I get criticized for the same discussions all the time, one reason I am on here less and on early-retirement. Org more, where I am an almost ignorant small fish learning from normal people that are financial independent through various means. Many there live entirely on after tax earnings with multi million portfolios, typically earned by LWBTM, so they can retire in their 40s and early 50s. None are uneducated in a financial sense. They made that a priority. And that's the difference.

Building long term wealth in order to generate income vs passing to heirs is what is a source of resentment here more often. Peole that live check to check, for whatever reason, resent those that save and accumulate and then have the audacity to actually live on that money. Similar to the pension resentment we see here all the time. How dare you get something for nothing when I don't get it too!!! Life's not fair, never has been, never will be. If you don't like your way of life, then do something about it.Thank goodness we are not all low income people with zero chance of getting ahead due to our own intelligent and efforts, as it is in so many other countries.

Of course, I have to add the usual obvious to everyone except the high horsers, disclaimer that I know not everyone is physically, mentally, or socially able to take advantage of and get ahead like someone that is perfectly healthy, physically fit, mentally capable and came from a socially advantageous background that allowed them to get ahead, yada hada yada. My father has a 4th grade education and immigrated to the US at 16, speaking almost no english. I was raised from that background, so I know what it can take. He loves the US and loves where he is in life now at 79. Been there, seen that, bought the T-shirt.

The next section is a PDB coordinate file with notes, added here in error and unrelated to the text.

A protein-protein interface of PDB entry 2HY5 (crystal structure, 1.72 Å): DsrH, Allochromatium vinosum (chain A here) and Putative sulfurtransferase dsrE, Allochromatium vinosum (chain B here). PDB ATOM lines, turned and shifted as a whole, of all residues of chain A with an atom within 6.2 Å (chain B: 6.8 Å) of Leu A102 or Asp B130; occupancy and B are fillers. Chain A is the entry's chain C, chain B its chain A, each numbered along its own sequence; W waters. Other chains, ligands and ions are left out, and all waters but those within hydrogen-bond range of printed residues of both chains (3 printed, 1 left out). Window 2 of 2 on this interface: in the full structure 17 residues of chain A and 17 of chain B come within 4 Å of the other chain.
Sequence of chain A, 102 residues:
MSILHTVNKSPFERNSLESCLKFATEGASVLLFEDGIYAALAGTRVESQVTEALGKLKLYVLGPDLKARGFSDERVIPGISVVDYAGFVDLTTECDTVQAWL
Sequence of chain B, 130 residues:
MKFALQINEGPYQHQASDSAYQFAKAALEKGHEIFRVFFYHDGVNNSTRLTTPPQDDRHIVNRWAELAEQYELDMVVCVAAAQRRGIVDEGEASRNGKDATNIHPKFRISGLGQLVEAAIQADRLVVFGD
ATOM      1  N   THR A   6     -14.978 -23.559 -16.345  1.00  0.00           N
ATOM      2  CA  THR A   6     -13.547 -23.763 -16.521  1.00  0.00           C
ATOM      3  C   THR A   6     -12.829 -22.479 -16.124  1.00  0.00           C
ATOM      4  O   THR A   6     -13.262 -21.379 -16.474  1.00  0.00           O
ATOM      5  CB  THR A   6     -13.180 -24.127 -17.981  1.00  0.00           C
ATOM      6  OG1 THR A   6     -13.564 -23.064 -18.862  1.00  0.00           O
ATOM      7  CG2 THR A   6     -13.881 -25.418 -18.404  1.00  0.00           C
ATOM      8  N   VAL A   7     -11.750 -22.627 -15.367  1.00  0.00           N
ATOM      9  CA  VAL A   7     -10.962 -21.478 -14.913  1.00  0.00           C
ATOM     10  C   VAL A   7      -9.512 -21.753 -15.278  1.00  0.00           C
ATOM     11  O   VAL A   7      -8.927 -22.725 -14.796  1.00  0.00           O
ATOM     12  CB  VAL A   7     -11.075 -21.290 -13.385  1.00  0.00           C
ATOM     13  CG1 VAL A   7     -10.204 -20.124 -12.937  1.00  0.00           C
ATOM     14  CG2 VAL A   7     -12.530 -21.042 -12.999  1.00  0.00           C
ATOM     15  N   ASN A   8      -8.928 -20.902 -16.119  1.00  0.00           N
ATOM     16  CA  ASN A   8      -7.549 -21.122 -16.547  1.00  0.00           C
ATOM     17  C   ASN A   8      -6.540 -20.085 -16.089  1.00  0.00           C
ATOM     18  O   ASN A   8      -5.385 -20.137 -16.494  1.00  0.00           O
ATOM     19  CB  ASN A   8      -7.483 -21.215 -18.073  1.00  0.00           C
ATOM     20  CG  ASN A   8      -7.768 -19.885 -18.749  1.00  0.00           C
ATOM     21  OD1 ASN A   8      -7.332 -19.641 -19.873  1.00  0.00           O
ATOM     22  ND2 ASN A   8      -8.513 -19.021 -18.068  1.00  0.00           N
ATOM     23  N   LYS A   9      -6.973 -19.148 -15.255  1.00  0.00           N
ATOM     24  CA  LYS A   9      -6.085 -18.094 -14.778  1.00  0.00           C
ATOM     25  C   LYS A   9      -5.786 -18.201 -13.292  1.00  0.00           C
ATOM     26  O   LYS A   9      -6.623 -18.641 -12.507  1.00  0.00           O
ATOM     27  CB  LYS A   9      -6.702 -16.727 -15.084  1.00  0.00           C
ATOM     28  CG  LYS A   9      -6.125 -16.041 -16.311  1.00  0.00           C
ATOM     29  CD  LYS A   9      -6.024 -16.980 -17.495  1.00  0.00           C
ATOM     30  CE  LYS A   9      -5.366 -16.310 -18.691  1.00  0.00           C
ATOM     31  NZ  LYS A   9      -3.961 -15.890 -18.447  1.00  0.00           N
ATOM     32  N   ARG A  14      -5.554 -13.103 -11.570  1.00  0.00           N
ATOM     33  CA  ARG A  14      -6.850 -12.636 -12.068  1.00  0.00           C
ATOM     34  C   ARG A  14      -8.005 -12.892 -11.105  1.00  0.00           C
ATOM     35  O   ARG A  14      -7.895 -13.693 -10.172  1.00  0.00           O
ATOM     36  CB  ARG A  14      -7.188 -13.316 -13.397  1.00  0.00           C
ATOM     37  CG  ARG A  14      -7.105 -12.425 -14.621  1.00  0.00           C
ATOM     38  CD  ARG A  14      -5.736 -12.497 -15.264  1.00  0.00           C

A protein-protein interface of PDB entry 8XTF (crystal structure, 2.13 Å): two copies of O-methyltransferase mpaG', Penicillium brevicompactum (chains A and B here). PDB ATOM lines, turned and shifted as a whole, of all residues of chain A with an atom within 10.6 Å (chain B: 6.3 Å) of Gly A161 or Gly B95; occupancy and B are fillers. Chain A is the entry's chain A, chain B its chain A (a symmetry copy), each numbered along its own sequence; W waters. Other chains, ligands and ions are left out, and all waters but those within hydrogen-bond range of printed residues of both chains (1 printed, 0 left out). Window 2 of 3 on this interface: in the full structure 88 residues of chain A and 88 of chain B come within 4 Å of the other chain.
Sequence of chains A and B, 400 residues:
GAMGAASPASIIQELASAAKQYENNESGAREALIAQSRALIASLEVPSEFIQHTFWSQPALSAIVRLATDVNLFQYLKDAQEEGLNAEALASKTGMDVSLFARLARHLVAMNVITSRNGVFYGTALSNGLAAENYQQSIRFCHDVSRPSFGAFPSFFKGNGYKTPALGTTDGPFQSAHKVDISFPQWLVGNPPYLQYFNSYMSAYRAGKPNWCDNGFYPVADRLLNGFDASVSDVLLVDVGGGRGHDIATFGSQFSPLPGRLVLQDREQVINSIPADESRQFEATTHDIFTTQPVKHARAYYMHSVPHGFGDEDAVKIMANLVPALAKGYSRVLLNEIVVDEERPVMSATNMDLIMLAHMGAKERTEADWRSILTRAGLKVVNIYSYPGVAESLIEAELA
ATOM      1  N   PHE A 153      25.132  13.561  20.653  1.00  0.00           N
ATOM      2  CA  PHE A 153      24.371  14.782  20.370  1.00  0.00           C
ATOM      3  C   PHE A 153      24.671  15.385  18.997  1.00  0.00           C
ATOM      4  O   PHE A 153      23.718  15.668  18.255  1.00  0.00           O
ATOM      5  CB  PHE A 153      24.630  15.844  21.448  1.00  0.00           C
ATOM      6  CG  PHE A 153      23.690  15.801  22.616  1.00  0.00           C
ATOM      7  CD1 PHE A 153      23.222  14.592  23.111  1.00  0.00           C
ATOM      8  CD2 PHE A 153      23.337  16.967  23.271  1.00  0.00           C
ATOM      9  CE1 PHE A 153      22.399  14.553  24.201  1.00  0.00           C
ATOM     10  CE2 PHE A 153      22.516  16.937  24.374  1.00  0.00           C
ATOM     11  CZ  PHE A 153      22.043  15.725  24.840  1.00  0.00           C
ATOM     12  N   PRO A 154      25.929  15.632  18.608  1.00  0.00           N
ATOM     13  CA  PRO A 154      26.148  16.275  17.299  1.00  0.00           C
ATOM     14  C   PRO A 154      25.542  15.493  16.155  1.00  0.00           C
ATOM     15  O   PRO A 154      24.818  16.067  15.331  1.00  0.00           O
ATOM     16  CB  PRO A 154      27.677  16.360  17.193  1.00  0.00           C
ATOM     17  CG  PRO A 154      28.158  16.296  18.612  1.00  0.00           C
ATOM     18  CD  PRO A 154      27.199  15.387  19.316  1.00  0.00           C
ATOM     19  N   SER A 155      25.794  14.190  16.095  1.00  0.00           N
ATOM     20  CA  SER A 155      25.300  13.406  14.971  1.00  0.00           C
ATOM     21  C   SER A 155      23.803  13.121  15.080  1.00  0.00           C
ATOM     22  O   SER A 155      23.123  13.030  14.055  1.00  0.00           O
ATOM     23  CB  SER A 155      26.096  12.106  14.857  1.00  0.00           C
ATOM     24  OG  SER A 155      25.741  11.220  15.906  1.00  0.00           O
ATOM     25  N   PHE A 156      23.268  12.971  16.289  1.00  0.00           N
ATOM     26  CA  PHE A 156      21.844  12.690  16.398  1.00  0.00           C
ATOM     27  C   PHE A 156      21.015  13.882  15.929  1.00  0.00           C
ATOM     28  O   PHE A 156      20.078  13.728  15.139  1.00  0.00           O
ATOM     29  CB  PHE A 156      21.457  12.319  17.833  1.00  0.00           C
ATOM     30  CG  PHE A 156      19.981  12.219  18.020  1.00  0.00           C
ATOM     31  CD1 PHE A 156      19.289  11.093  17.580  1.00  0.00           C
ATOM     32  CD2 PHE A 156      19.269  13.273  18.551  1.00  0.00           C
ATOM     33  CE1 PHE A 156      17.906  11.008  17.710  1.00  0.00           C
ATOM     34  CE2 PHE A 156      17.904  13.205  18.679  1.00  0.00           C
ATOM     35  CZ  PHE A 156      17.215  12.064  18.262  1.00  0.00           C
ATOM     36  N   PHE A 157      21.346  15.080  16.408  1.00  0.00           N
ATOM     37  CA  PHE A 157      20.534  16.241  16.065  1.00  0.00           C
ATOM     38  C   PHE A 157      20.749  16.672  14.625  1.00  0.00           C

Last edited by Perryinva; 09-20-2017 at 06:56 AM..
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Old 09-20-2017, 06:51 AM
 
29,775 posts, read 34,863,854 times
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Quote:
Originally Posted by Perryinva View Post
@Tuborg: If you mean morally is it income, then the answer is still no. If the investment tanks in thise tax deferred accounts, can you subtract it as a loss against income? Of course not. You can harvest tax losses to put against taxable gains, but the key is TAXABLE gains which is income. The IRS uses the calendar year as an income averaging vehicle. But people don't live different means based on their income each year. They live on the cumulative income from the past and expected in the future. They use savings as the buffer to smooth out the income. Spend less than they take in, the buffer grows. Spend more, and there is no buffer and they live paycheck to paycheck. Realistically, tax averaging over a longer period of time makes more FAIR sense than any other. Do well in one year, but poorly the next few, then pay net taxes on that average over time. Always high income, always high taxes.

I get criticized for the same discussions all the time, one reason I am on here less and on early-retirement. Org more, where I am an almost ignorant small fish learning from normal people that are financial independent through various means. Many there live entirely on after tax earnings with multi million portfolios, typically earned by LWBTM, so they can retire in their 40s and early 50s. None are uneducated in a financial sense. They made that a priority. And that's the difference.
Yes and no. I understand what you are saying in principle and would have fully agreed a year or so ago. However at this point spending can vary based on a lot of things. We are the children of having retired into a bear market followed by a raging bull with income streams that have now kicked in. There is a mindset getting there and another one that can develop years into. The Early Retirement forum participants tend to have travelled a common path. Others not as much so. I found myself a tad out of the norm.
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Old 09-20-2017, 06:54 AM
 
Location: -"`-._,-'"`-._, ☀ Sunny Florida ☀ ,-"`-._,-'"`-.
1,352 posts, read 731,339 times
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Just imagine how the 1% are "gaming" the system, and year after year, decade after decade. I don't see people as mad at that group. Those who are retired and with "limited" income may end up finding they need the millions stashed away just to pay for LTC while the 1% have little to nothing to worry about other than finding another way to shelter their income.